Jack and I also do loon monitoring at Eagle Lake. We have been monitoring Pacific Loons here since around 2009. This year we were hopeful that a chick would fledge. We saw a young chick riding on the back of one of its parents one week, and then the next week when we went back the chick was swimming on its own near its parents. We watched as several times the parents would dive for food leaving the chick unattended. This was not good. In fact, the following week when we went to check on the chick it was gone. It might have been one of those times when the parents were underwater searching for food that the young chick was taken by a killed – most likely by a Bald Eagle. There are Merlin (small raptor) and Mew Gulls in the area, but the chick looked too large for a Merlin or a Mew Gull to overtake. Of course I guess all the Merlin or Mew Gull would have to do is kill the chick in the water and slowly drag it to shore. I wonder what happened. If only I was a fly on the water (wall) so to speak. We will go back out in August one more time to see if the Pacific Loon pairs are still there so we can complete our monitoring tasks and complete the necessary report.
There is never a dull bird moment at our house. I think one day I counted about 15 hatch year Golden-crowned Sparrows. We must have several breeding pairs nearby.
We also successfully hatched three Tree Swallows. Well we didn’t personally, but the pair on our property were able to raise and fledge that many. We have a nest box that has been used since we lived here. Early in the year two pairs of Tree Swallows were fighting over the box. The winners laid four eggs, of which three hatched.
Our nest box has three holes, rather than the typical one hole. The purpose of three holes is to prevent the first born from poking out the hole and gobbling up all the food that the hard-working parents bring back for the young. With three holes, three chicks can all hang out their hole waiting for food. When they do start appearing at the holes, it is signal that flight feathers are developed and they are only a matter of days away from fledging. And once they fledge, they and the parents disappear – time to head south we suspect.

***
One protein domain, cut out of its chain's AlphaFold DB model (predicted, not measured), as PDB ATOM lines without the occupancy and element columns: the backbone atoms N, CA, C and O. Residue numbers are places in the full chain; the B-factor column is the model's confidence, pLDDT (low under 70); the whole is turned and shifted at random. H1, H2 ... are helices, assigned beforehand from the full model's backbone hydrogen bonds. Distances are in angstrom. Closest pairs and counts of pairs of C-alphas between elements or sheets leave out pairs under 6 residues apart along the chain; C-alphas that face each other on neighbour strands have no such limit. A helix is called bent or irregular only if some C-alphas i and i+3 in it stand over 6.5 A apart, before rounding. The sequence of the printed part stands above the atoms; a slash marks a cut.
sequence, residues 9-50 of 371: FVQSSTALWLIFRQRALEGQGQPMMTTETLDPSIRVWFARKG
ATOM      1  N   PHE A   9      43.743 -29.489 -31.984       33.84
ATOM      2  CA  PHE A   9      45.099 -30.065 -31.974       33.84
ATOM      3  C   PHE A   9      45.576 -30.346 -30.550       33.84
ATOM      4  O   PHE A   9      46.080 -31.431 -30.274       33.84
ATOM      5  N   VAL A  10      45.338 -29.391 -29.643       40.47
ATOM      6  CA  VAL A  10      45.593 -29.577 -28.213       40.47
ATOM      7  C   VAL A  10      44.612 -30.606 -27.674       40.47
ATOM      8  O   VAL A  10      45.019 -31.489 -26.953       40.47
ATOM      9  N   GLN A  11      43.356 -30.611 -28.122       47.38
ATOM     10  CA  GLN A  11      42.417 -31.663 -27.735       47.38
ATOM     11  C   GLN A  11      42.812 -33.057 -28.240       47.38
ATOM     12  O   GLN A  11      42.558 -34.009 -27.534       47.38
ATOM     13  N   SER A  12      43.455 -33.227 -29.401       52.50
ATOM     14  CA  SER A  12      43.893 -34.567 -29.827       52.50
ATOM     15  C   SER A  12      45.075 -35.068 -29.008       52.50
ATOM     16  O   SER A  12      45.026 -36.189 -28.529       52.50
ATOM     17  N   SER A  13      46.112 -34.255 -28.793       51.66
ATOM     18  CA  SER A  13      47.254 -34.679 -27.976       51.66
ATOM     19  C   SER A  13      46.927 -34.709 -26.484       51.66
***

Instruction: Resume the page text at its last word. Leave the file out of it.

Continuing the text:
This year the young birds first appeared at the holes on a Tuesday and by Friday the last youngster had fledged. It seemed as though the last young bird had been holding out for a free meal as it was hanging out of the hole for most of the day without the parents returning to feed it (at least not that we observed). I was getting a little worried when it finally gave up and flew away. When that happened, I knew I wouldn’t be seeing any of the swallows again. And I haven’t. I hope they have a safe journey south.
At our house the young birds continue to chase each other around the yard, while their parents smartly eat to fatten up for migration. Will miss all the sparrows when they head south in the fall.
For a diversion to enjoy, we have a family of Black-billed Magpies with five youngsters cavorting around. They are now just coming into their long tails and blue/green sheen on their flight feathers. Noisy birds.
It’s Always A Great Day to Bird